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Marine auxiliary machinery - various installations on board
Ships are large, complex vehicles which must be self-sustaining in their
environment for long periods with a high degree of reliability. A ship is
the product of two main areas of skill, those of the naval architect and
the marine engineer.
The naval architect is concerned with the hull, its
construction, form, habitability and ability to endure its environment.
The marine engineer is responsible for the various systems which propel
and operate the ship. More specifically, this means the machinery
required for propulsion, steering, anchoring and ship securing, cargo
handling, air conditioning, power generation and its distribution. Some
overlap in responsibilities occurs between naval architects and marine
engineers in areas such as propeller design, the reduction of noise and
vibration in the ship's structure, and engineering services provided to
considerable areas of the ship.
A ship might reasonably be divided into three distinct areas: the
cargo-carrying holds or tanks, the accommodation and the machinery
space. Depending upon the type each ship will assume varying
proportions and functions. An oil tanker, for instance, will have the
cargo-carrying region divided into tanks by two longitudinal bulkheads
and several transverse bulkheads. There will be considerable quantities
of cargo piping both above and below decks.
The general cargo ship will
have various cargo holds which are usually the full width of the vessel
and formed by transverse bulkheads along the ship's length. Cargo handling
equipment will be arranged on deck and there will be large
hatch openings closed with steel hatch covers. The accommodation areas
in each of these ship types will be sufficient to meet the requirements for
the ship's crew, provide a navigating bridge area and a communications
centre. The machinery space size will be decided by the particular
machinery installed and the auxiliary equipment necessary.
ship, however, would have a large accommodation area, since this might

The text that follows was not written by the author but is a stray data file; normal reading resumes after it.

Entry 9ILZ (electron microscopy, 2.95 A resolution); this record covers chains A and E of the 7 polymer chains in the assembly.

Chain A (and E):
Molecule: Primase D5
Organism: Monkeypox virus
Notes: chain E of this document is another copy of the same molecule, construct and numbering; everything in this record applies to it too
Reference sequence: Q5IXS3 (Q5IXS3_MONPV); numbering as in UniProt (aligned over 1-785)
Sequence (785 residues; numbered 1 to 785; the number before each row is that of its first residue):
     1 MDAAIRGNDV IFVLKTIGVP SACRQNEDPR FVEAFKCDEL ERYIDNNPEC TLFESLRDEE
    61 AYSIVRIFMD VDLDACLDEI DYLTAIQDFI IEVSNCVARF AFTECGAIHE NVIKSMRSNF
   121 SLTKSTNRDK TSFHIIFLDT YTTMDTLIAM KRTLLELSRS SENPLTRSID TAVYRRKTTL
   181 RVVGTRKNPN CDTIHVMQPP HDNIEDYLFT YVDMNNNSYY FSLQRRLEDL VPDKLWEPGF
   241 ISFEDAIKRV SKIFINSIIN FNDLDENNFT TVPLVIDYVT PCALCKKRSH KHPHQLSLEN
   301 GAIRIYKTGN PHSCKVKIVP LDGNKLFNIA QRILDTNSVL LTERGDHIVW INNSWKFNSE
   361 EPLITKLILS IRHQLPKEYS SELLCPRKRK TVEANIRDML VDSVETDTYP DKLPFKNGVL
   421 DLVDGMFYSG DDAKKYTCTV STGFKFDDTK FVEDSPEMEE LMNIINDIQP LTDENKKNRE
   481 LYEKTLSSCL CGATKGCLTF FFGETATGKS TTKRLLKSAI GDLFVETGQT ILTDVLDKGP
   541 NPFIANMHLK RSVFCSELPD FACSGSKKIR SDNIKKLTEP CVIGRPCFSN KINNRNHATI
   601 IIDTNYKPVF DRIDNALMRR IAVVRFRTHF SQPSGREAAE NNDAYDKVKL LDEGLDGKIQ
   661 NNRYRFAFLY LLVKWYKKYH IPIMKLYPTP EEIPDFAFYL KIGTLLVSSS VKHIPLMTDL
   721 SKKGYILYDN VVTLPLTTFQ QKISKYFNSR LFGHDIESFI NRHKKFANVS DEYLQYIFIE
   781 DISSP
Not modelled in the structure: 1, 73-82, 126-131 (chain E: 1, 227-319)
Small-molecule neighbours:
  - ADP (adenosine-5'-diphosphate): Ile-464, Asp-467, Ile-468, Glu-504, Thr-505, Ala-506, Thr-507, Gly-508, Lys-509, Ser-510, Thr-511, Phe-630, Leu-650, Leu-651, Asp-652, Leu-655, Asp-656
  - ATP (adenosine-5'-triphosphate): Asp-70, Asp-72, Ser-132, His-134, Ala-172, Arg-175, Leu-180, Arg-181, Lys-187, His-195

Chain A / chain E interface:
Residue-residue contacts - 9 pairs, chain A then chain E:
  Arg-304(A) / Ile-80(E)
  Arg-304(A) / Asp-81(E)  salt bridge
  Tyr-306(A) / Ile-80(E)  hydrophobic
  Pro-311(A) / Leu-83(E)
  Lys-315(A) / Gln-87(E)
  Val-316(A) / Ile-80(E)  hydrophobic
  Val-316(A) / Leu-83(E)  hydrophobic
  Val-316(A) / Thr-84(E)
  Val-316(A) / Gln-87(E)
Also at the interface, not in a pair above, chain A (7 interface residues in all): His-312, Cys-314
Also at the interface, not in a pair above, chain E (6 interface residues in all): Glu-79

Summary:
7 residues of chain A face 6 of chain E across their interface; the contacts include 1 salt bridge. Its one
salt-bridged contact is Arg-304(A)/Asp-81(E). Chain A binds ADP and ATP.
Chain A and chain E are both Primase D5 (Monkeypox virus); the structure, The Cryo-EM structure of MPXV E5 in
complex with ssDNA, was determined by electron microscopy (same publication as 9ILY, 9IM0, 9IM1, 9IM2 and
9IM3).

be considered the 'cargo space'. Machinery space requirements will
probably be larger because of air conditioning equipment, stabilisers and
other passenger related equipment.
Three principal types of machinery installation are to be found at sea
today. Their individual merits change with technological advances and
improvements and economic factors such as the change in oil prices. It is
intended therefore only to describe the layouts from an engineering
point of view. The three layouts involve the use of direct-coupled
slow-speed diesel engines, medium-speed diesels with a gearbox, and the
steam turbine with a gearbox drive to the propeller.
A propeller, in order to operate efficiently, must rotate at a relatively
low speed. Thus, regardless of the rotational speed of the prime mover,
the propeller shaft must rotate at about 80 to 100 rev/min. The
slow-speed diesel engine rotates at this low speed and the crankshaft is
thus directly coupled to the propeller shafting. The medium-speed
diesei engine operates in the range 250—750 rev/min and cannot
therefore be dircci'f coupled to the propeller shaft. A gearbox is used to
provide a low-speed drive for the propeller shaft. The steam turbine
rotates at a very high speed, in the order of 6000 rev/min. Again, a
gearbox must be used to provide a low-speed drive for the propeller
Machinery, other than the main propulsion unit, is usually called
'auxiliary' even though without some auxiliaries the main machinery
would not operate for long. The items considered are air compressors, heat
exchangers, distillation equipment, oil/water separators, sewage treatment plants
Operational guideline for various auxiliary machinery described here:
- Compressed Air Systems for various shipboard operations